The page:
All algorithms provide botha public key and a private key, such as ES256PublicKey and ES256PrivateKey.

You can also generate random ECDSA using the empty initializer. This is useful for testing.

let key = ES256PrivateKey()

Once you have the ECDSAKey, you can add it to the key collection using the addECDSA method.

// Add ECDSA with SHA-256 signer.
try await app.jwt.keys.addECDSA(key: ES256PublicKey(pem: ecdsaPublicKey))

Key Identifier (kid)

If you are using multiple algorithms, you can use key identifiers (kids) to differentiate them. When configuring an algorithm, pass the kid parameter.

// Add HMAC with SHA-256 signer named "a".
await app.jwt.keys.addHMAC(key: "foo", digestAlgorithm: .sha256, kid: "a")
// Add HMAC with SHA-256 signer named "b".
await app.jwt.keys.addHMAC(key: "bar", digestAlgorithm: .sha256, kid: "b")

When signing JWTs, pass the kid parameter for the desired signer.

// Sign using signer "a"
try await req.jwt.sign(payload, kid: "a")

This will automatically include the signer's name in the JWT header's "kid" field. When verifying the JWT, this field will be used to look up the appropriate signer.

// Verify using signer specified by "kid" header.
// If no "kid" header is present, default signer will be used.
let payload = try await req.jwt.verify(as: TestPayload.self)

Since JWKs already contain kid values, you do not need to specify them during configuration.

// JWKs already contain the "kid" field.
let jwk: JWK = ...
try await app.jwt.keys.use(jwk: jwk)


Vapor's JWT package includes several helpers for implementing common JWT claims.

Claim Type Verify Method
aud AudienceClaim verifyIntendedAudience(includes:)
exp ExpirationClaim verifyNotExpired(currentDate:)
jti IDClaim n/a
iat IssuedAtClaim n/a
iss IssuerClaim n/a
locale LocaleClaim n/a
nbf NotBeforeClaim verifyNotBefore(currentDate:)
sub SubjectClaim n/a

All claims should be verified in the JWTPayload.verify method. If the claim has a special verify method, you can use that. Otherwise, access the value of the claim using value and check that it is valid.


A JSON Web Key (JWK) is a JavaScript Object Notation (JSON) data structure that represents a cryptographic key (RFC7517). These are commonly used to supply clients with keys for verifying JWTs.

For example, Apple hosts their Sign in with Apple JWKS at the following URL.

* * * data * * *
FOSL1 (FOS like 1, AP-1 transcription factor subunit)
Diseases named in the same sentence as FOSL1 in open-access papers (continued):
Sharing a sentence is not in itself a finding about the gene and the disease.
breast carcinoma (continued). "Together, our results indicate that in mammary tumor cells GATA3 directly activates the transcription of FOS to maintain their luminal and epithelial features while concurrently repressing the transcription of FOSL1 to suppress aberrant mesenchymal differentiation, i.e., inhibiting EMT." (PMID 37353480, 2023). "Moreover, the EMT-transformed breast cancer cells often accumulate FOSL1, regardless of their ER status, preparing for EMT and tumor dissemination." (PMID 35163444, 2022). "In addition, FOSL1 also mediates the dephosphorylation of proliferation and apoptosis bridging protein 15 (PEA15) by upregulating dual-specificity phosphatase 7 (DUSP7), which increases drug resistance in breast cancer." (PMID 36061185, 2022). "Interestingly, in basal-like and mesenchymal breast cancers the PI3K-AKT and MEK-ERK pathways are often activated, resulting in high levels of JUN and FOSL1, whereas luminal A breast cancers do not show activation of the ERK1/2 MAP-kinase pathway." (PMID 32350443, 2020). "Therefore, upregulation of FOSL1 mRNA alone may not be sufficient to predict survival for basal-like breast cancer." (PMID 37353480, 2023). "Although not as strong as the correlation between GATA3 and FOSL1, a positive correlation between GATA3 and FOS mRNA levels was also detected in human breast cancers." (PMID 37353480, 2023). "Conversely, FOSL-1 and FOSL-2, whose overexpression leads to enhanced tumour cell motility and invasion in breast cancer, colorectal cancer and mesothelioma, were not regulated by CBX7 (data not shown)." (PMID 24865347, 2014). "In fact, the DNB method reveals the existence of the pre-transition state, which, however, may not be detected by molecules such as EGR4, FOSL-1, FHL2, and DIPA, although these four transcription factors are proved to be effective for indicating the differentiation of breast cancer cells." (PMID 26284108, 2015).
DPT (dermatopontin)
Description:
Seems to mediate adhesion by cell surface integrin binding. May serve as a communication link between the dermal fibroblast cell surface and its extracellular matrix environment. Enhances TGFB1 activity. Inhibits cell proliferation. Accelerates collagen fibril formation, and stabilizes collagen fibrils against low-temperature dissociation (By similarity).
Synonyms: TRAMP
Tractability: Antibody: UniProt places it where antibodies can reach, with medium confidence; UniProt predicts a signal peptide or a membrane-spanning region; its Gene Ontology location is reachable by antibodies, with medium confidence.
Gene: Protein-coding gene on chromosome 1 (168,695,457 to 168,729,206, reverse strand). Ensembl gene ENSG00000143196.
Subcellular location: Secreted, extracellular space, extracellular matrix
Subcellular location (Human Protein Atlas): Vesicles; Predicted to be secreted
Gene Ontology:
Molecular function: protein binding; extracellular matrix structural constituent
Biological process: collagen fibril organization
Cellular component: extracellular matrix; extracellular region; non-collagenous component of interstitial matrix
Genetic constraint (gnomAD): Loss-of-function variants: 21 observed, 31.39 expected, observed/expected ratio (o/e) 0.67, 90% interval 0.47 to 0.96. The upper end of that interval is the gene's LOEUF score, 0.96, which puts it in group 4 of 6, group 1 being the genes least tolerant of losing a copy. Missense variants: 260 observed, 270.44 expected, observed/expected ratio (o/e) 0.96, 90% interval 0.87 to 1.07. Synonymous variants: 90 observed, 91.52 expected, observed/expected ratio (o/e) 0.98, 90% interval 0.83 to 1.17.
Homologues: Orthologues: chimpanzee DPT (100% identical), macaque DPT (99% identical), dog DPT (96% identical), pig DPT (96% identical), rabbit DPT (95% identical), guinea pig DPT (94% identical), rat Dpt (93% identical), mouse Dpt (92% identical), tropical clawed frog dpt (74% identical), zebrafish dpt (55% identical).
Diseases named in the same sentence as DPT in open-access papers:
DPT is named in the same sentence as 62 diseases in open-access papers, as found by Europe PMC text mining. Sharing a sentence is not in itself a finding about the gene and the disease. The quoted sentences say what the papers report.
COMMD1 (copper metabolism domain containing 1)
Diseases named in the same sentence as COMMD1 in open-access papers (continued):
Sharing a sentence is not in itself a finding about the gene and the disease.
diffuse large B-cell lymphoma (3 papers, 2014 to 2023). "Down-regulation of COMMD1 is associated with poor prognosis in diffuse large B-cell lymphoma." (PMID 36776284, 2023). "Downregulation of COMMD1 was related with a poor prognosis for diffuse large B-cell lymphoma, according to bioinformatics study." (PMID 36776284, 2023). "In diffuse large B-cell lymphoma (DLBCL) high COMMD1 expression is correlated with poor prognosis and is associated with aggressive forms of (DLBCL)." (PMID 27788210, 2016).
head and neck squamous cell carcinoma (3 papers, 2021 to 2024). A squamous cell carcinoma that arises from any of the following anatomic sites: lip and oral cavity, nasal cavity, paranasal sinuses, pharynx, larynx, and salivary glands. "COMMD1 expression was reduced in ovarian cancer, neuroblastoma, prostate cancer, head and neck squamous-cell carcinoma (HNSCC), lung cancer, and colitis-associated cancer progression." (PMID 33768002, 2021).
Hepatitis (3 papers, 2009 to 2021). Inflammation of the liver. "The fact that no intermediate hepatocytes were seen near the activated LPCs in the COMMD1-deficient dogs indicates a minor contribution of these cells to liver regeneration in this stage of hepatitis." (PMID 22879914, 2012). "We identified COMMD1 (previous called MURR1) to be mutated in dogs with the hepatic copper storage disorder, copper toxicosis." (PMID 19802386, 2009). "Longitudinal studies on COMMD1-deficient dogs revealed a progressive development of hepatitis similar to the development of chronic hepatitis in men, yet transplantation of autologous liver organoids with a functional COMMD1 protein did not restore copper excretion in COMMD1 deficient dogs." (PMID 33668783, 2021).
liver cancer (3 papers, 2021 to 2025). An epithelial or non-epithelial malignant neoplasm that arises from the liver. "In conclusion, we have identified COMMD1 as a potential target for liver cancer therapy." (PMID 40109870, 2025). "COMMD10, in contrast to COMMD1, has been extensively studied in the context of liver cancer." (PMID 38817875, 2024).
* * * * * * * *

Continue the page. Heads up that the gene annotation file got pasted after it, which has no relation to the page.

You can add this JSON Web Key Set (JWKS) to your JWTSigners. You can then pass JWTs from Apple to the verify method. The key identifier (kid) in the JWT header will be used to automatically select the correct key for verification.

JWT issuers may rotate their JWKS meaning you need to re-download occasionally. See Vapor's supported JWT Vendors list below for APIs that do this automatically.


Vapor provides APIs for handling JWTs from the popular issuers below.


First, configure your Apple application identifier.

// Configure Apple app identifier. = "..."

Then, use the helper to fetch and verify an Apple JWT.

// Fetch and verify Apple JWT from Authorization header.
app.get("apple") { req async throws -> HTTPStatus in
    let token = try await
    print(token) // AppleIdentityToken
    return .ok


First, configure your Google application identifier and G Suite domain name.

// Configure Google app identifier and domain name. = "..." = "..."

Then, use the helper to fetch and verify a Google JWT.

// Fetch and verify Google JWT from Authorization header.
app.get("google") { req async throws -> HTTPStatus in
    let token = try await
    print(token) // GoogleIdentityToken
    return .ok


First, configure your Microsoft application identifier.

// Configure Microsoft app identifier. = "..."

Then, use the helper to fetch and verify a Microsoft JWT.

// Fetch and verify Microsoft JWT from Authorization header.
app.get("microsoft") { req async throws -> HTTPStatus in
    let token = try await
    print(token) // MicrosoftIdentityToken
    return .ok